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Each month, receive tips on the top jobs needed in your garden as well as a wealth of information on a range of gardening topics. From sowing seeds to picking fruit, each month get access to information on the care and maintenance of your flowerbeds, vegetable plot and lawn. As with your own gardening diary, the journal is split into separate sections, each covering a different area of garden care.

Thursday 12 September 2013

The Lawn Care Guide – September

September into October is a good time to scarify the lawn and lift the dead grass, moss and rubbish that causes thatch to accumulate. If the ground is too wet, wait for a drier spell. If it’s very dry wait until there has been some rain, let it dry out a little and the start. It may be that holding on until October is better depending on your location. The other time of the year to scarify is around March.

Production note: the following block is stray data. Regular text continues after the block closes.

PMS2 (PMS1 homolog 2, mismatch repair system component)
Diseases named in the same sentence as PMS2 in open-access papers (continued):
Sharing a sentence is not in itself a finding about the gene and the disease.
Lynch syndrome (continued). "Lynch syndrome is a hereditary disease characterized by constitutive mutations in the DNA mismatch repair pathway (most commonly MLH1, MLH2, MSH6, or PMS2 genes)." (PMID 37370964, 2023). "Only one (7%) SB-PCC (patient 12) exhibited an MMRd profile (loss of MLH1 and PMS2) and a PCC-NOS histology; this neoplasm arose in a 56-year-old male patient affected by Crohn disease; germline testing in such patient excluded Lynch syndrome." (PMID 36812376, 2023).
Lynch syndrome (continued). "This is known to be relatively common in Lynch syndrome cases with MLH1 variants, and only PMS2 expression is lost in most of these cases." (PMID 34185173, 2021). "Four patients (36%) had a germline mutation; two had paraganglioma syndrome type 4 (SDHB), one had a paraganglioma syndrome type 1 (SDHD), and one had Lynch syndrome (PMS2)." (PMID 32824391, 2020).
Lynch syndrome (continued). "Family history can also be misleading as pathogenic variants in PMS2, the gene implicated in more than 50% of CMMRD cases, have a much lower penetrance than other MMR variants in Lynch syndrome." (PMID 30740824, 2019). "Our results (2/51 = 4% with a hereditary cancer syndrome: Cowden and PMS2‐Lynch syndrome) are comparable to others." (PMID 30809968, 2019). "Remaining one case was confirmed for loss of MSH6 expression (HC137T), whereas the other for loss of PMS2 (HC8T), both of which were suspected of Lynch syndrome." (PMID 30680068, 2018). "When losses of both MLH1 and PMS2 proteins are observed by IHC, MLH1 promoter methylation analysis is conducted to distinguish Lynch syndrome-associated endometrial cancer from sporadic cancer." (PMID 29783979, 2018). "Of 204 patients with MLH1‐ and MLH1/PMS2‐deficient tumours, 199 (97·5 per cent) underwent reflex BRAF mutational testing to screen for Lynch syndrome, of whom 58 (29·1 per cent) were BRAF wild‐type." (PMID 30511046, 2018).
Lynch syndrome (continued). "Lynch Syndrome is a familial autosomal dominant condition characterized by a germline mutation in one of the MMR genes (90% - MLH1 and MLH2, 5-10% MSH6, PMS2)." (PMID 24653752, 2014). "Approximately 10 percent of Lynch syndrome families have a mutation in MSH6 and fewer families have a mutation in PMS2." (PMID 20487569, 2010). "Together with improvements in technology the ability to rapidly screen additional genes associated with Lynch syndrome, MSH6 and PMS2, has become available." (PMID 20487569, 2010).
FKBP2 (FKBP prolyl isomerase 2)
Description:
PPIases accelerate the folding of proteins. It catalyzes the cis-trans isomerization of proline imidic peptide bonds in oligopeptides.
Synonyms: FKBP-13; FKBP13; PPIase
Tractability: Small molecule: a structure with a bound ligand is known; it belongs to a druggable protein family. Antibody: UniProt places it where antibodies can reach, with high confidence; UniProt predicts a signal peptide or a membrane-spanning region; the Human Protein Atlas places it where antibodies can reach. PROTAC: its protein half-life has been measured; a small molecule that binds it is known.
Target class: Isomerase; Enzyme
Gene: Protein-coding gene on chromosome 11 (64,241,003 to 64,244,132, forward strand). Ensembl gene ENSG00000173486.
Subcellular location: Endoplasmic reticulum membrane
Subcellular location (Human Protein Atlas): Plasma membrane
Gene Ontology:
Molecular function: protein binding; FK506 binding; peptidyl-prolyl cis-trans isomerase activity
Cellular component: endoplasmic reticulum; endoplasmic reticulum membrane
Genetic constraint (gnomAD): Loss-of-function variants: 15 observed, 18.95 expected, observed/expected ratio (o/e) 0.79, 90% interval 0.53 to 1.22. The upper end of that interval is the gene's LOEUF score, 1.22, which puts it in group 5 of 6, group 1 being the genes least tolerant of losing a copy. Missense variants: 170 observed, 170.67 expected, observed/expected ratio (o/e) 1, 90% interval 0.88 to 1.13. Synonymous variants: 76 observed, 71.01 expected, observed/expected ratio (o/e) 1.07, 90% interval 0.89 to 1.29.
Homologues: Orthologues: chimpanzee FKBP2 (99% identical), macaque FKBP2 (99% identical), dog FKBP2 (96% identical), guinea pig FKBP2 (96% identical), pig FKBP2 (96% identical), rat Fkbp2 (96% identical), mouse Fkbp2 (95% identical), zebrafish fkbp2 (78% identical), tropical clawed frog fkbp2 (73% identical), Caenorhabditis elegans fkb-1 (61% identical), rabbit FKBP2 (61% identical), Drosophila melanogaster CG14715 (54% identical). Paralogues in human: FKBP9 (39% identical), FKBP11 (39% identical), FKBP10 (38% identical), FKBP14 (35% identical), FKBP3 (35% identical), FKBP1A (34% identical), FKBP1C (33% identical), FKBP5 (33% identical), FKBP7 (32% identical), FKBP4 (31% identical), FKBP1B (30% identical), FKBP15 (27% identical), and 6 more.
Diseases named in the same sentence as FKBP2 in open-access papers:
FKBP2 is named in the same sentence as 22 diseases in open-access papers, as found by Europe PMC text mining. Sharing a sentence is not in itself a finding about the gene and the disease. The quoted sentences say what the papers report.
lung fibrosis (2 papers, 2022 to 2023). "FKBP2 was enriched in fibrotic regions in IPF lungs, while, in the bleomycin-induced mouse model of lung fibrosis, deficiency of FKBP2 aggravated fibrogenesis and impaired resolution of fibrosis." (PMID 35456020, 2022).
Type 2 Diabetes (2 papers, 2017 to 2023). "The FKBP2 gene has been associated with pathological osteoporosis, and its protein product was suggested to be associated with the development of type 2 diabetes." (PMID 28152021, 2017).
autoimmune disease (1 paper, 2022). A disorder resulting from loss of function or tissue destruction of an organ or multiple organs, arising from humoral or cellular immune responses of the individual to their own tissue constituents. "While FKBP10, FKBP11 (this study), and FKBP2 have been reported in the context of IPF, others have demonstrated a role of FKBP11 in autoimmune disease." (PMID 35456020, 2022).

You can use a self-propelled scarifier or an attachment for the garden tractor to lift the thatch. Raking is another way if you don’t have powered machinery. Cut the lawn quite short first then work the scarification in one direction and then again across the first pass. You can collect the debris this leaves with the grass box on the mower or sweeper/collector on the garden tractor.  Next, it’s a good time to spike the lawn, even if it was done in March or earlier, to help drain water and get air to the roots. You can use a fork or hollow-tine spiker, working in rows with holes about 10cm (4”) apart and to a depth of about the same.

If you planned a new lawn and prepared the ground earlier now is the time to turf.  Laying a new lawn with turf is more expensive than growing from seed but you have an immediate result. Don’t be tempted to buy cheap turves, go for ones that are guaranteed weed-free. October into November is the best time to lay turf, as the drier summer turns to a damp autumn but the ground is retaining warmth, creating the ideal growing conditions for the grass to root into your prepared ground.  Hoe off any weeds and give the surface a final rake, adding some fertilizer. Lay the turves like brickwork, starting with the outside edges, laying in straight strips and trimming the excess with a knife.

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